THE TESTICLES

THE TESTICLES

The Testicles:

Background: The testes secrete two different hormones into the blood stream, inhibin and testosterone and both hormone productions are regulated by feedback mechanisms with the pituitary hormones, FSH and LH respectively. Both FSH and LH (through production of testosterone) are necessary for stimulation of normal spermatogenesis. In addition, testosterone has specific effects through receptors in many parts of the body, which it reaches through the blood stream. The major fraction of testosterone in blood is bound to a carrier protein and only the free testosterone fraction is bioactive. The testosterone concentration in blood varies throughout the 24 hours and must be measured at known times to be estimated as normal. The testosterone concentration in blood is highest around 8 am, following an increase in stimulation by LH around 5 am.  

Symptoms: Testosterone production by the testes is necessary for normal spermatogenesis. Testosterone is necessary for development of normal puberty. It has a stimulatory role in muscle function, bone structure, blood production and male pattern of hair growth. Testosterone has some effect on vitality, libido, and erectile function. Decline of these functions may be symptoms of low testosterone production, although they are also greatly affected by mental status. Testosterone production is maintained throughout life but is reduced with age. The age at which testosterone in blood falls below the concentration seen in younger men varies from individual to individual and may be late in life. Sperm production, however, is not changed significantly by age.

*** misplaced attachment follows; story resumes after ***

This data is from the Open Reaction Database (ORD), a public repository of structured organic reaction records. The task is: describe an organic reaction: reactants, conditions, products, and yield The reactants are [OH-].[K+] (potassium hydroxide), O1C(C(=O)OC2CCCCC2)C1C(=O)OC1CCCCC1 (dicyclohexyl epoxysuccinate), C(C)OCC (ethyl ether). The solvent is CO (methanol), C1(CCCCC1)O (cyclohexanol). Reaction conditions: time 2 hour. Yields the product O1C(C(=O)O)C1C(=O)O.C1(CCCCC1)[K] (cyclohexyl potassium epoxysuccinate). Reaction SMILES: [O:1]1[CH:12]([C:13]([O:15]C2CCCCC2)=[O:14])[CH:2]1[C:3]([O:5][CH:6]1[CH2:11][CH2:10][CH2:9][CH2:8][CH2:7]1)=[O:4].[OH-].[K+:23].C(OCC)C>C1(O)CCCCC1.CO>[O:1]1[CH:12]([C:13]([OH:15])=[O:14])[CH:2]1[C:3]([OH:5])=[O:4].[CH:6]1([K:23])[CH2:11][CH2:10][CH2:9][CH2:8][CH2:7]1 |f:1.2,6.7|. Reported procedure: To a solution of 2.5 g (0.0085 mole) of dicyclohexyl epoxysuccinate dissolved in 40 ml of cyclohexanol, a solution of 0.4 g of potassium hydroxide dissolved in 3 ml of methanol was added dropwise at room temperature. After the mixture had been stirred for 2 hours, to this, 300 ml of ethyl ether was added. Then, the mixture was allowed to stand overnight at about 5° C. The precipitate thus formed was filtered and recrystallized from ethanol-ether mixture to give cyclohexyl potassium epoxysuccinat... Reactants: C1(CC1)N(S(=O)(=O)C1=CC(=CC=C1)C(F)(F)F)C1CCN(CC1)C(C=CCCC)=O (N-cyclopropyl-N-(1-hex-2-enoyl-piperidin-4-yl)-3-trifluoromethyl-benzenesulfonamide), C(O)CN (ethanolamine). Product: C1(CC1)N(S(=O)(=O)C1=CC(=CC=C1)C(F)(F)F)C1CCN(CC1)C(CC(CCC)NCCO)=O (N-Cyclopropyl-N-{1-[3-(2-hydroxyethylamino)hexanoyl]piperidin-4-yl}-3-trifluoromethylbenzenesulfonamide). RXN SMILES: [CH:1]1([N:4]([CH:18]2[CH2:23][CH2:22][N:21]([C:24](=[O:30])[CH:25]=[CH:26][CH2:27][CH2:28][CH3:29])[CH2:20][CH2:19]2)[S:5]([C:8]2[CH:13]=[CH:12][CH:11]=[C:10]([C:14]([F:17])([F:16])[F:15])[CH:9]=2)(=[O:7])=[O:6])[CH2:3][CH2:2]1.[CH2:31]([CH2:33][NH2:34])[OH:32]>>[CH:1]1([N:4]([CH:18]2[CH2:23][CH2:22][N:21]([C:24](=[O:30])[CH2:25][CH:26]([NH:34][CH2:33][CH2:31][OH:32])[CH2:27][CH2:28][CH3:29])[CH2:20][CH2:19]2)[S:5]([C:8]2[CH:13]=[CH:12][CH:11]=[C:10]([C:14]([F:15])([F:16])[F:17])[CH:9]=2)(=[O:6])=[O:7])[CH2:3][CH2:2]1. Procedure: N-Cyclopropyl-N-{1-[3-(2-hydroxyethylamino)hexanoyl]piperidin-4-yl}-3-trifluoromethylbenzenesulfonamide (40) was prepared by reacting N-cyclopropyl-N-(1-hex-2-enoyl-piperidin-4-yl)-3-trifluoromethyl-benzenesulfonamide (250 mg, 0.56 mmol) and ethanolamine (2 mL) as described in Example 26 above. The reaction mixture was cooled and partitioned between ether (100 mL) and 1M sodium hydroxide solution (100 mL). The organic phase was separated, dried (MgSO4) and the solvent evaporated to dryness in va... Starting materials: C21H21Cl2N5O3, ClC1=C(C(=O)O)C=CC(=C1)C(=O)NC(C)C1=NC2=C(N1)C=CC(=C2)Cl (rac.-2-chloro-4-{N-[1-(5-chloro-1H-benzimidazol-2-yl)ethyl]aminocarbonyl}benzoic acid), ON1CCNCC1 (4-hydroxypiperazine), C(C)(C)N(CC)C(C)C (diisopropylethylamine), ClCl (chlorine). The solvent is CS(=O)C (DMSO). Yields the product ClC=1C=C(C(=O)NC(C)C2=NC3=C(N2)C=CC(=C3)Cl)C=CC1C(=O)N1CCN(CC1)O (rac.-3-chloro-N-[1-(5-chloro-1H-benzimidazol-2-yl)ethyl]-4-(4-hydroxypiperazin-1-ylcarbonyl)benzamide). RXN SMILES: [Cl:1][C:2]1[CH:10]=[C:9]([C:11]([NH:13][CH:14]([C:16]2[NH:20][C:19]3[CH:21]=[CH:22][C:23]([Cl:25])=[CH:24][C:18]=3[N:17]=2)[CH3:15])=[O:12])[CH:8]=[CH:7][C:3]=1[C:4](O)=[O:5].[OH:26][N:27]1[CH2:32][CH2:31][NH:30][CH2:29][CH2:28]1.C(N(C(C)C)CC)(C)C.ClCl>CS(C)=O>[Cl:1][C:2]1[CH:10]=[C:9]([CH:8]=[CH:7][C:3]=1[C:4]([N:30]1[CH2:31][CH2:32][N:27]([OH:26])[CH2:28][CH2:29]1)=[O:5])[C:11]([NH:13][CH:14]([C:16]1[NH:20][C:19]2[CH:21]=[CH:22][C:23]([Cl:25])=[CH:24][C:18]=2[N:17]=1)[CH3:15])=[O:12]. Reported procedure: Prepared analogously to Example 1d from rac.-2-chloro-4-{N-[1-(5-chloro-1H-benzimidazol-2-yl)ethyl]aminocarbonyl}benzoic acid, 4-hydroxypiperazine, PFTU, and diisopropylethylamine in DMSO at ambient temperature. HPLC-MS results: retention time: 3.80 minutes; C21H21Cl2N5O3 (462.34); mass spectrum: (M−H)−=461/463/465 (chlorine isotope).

Diagnosis: Diagnosis of low testosterone production is made by measurement of LH, FSH, and testosterone in blood. The bioactive free testosterone concentration may be low even with a normal total testosterone concentration, but in that case LH and FSH concentrations will be relatively increased. Clinical symptoms play important roles in the diagnosis of low testosterone production, but some are difficult to evaluate because of the interference by an individual’s mental status. Genetic abnormalities are the most common cause of primary low testosterone production.

Treatment: Testosterone treatment is used in people with documented abnormal low testosterone production and a reactive increase in FSH and LH concentrations in blood. Testosterone treatment requires regular control of prostate and coronary status because of possible adverse effects of high doses of testosterone on prostate size, prostate cancer, coronary atherosclerosis, and red blood cell proliferation. Testosterone may be administered by injection or by application of skin cream (which circumvent first passage through the liver) or by oral tablets (which are absorbed in a first passage through the liver). It is not used for supplementary treatment of fatigue, low vitality, low erectile function, or low muscle strength in men with normal concentrations of testosterone and normal concentrations of LH and FSH in blood. Nor is it used as a “trial” treatment for these symptoms in men with normal testosterone production. Testosterone treatment is part of gender change of females to males (FTM).
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